History

Slavs – Origins and History of the Slavic People

Slavs painting

The Slavs or Slavic people were originally a diverse group of different tribes that existed during the time just before the early medieval period in European history. These various tribes became the foundation for the Slavic nations that exist today. First mentioned as “Slavs” sometime in the 6th century AD, these tribes certainly existed before that time in lands which now include modern Russia and the Ukraine.

By the 9th century, the Slavs had expanded their borders towards the Alps and the Balkans and to the east along the Volga River. It was during this time that Christianity spread into the Slavic people who then formed a series of small Christian states which included Croatia, Serbia, Lithuania and even the Holy Roman Empire.

While their latter history is well documented, it is their early existence that is still being discovered, particularly their culture as it existed before the advent of Christianity.

The Early Historical Evidence of the Slavs

The earliest evidence for the existence of the Slavic people as it relates to Western European cultures was written down by Roman authors that included Jordanes and Procopius sometime in the latter half of the 6th century AD. Jordanes had written his work, “Gothic History” in 550 or 551 AD which was a combination of different works and sources. These sources included references to the Slavic tribes, either through oral history, other books or perhaps maps that documented the existence of these tribes.

Jordanes had written about three seemingly different tribes that were part of the same people, the Venethi, Antes and Sclavenes. It would take over 1000 years before other historians would verify that the peoples Jordanes mentioned were of Slavic origins. However, it must be noted that because of Jordanes’ sources, some of his work has been called into question because it seemingly is carbon-copies of earlier works. The veracity of Jordanes however lies in the sources that were used and gathered, so whether Jordanes was an actual historian or simply wrote and copied the works of others without any regard for accuracy, the fact remains that his work helped provide a base description for the Slavic people as Western Europeans knew of them.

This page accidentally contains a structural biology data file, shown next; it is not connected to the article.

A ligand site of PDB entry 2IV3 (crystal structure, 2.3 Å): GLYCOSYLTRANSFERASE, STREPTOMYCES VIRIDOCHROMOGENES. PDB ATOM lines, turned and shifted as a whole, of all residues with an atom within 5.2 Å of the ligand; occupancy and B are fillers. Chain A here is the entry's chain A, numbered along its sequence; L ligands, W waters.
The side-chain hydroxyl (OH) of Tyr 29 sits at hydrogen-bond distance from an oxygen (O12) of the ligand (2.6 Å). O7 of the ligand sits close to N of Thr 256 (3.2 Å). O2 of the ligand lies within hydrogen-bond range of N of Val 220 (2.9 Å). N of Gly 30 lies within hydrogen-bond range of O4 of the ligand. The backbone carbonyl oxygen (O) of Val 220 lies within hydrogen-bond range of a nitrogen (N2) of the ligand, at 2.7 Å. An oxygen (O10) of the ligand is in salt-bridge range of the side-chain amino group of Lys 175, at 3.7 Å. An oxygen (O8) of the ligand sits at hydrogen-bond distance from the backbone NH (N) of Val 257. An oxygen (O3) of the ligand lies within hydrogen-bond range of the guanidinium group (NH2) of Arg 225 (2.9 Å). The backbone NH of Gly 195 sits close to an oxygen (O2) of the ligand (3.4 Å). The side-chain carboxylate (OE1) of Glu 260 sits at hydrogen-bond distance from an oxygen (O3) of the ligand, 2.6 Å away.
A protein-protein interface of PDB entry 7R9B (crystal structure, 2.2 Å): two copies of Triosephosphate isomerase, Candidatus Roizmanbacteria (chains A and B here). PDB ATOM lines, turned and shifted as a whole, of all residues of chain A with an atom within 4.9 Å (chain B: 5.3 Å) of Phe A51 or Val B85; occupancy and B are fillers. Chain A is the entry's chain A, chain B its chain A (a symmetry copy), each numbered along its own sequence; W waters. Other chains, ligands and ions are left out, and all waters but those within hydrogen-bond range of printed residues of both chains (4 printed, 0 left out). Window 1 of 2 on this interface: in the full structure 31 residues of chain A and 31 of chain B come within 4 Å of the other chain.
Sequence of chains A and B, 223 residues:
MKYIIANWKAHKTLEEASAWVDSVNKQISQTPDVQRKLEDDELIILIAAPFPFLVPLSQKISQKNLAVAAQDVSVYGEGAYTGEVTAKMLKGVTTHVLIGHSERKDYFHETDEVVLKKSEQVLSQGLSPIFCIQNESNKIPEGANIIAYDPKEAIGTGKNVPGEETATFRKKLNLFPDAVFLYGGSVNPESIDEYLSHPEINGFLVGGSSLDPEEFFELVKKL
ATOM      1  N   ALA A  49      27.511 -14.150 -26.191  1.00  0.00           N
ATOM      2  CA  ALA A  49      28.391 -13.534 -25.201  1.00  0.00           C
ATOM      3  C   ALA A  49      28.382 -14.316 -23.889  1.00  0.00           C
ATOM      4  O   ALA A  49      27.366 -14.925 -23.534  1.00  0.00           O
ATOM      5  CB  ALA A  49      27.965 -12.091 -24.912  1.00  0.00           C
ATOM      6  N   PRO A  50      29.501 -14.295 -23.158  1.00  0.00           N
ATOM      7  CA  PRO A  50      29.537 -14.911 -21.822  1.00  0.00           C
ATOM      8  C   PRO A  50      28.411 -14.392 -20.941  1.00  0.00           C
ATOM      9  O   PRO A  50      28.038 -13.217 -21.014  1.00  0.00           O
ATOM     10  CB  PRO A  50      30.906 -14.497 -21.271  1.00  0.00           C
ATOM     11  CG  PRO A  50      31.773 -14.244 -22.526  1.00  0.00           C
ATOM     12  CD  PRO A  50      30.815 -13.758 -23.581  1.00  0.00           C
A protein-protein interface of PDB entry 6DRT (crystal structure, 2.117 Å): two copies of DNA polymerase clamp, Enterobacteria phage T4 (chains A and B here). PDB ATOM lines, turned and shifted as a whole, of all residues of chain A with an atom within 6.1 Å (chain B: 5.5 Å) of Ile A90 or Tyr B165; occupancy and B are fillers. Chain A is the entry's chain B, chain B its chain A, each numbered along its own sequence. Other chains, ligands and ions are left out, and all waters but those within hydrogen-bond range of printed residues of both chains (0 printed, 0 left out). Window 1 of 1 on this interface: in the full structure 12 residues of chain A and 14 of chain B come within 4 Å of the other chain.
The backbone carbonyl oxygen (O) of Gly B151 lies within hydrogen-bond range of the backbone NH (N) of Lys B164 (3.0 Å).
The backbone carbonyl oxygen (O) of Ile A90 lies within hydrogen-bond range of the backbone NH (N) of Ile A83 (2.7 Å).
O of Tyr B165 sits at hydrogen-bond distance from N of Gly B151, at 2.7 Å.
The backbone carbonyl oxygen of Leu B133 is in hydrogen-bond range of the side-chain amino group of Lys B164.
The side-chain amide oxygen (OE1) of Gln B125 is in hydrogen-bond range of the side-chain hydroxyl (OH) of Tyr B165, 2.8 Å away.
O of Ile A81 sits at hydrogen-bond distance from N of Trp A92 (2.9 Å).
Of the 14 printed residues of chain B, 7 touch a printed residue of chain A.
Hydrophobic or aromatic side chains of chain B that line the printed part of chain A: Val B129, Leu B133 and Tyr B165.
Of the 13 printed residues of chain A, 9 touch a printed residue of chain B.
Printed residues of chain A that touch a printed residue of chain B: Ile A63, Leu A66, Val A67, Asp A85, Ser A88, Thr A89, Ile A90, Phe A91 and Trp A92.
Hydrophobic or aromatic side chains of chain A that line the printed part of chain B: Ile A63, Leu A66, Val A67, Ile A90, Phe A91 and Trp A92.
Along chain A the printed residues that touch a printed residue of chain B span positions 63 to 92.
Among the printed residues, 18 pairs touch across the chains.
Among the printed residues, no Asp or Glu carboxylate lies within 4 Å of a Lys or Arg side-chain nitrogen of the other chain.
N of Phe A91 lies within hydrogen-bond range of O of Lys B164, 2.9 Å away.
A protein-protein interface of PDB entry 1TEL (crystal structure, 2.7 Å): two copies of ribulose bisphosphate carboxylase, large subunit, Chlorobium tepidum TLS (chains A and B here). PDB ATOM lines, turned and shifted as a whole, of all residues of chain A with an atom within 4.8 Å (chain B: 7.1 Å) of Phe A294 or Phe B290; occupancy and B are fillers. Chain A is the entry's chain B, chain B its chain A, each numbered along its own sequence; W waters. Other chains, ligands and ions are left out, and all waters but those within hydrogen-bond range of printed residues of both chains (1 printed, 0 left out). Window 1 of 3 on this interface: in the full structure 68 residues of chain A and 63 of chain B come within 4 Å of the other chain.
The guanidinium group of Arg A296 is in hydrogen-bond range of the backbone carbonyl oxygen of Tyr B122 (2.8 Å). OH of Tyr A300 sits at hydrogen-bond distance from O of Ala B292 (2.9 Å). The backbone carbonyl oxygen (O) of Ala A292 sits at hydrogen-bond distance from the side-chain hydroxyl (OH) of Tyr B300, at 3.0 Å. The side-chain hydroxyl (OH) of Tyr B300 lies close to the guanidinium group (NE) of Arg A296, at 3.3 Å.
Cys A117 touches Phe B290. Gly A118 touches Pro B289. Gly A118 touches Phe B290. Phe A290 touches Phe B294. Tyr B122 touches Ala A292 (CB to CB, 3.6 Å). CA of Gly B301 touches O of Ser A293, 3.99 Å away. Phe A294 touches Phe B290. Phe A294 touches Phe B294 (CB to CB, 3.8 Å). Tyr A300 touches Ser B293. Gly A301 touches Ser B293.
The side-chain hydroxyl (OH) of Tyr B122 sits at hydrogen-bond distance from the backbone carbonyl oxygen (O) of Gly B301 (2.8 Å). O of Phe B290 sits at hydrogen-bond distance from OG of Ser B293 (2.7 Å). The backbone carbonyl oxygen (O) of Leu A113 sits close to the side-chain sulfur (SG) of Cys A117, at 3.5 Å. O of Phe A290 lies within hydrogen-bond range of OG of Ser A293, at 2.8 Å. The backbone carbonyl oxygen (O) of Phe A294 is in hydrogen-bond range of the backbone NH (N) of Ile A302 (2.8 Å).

Pre-Roman Evidence of the Slavic Tribes

Research by historians Pavel Jozef Safarik and Wawrzyniec Surowiecki has led to the discovery of earlier records, some of which may have been used by Jordanes and other Roman authors, about the Slavic people. One of the more interesting sources is Ptolemy of Alexandria from the 2nd century AD in which a description of a people known as “Stavonoi” occupied much of Central Europe, who were in all likelihood part of the Slavic tribes that are known to have existed in that region.

Other sources, such as the Veneti, a Germanic tribe that listed accounts of people who could very well have been the Slavs dates back to the 1st century AD, so it seems that the presence of the Slavs were well known during this time, if only for the amount of land that they occupied and their interaction with other tribes in the region.

Additional Roman Sources

The author Procopius completed three works about the reign of Emperor Justinian the First in the mid-6th century AD. These works contain detailed information about the Antes and Sclavenes tribe conducting raids against the Eastern Roman Empire. Procopius also writes about having personal contacts with the Sclavene, including mercenaries from that tribe who actually fought on the Western Roman Side in Italy. Such actions of European and Asian tribes were not uncommon as some would both fight against or side with the Roman Empire depending on the circumstances. Still, in the accounts Procopius cites that both the Sclavene and Antes spoke the same language. Unlike Jordanes, Procopius does not cite the Venethi as the original tribe, but another called the Sporoi which is actually a Slavic word for “multitude”.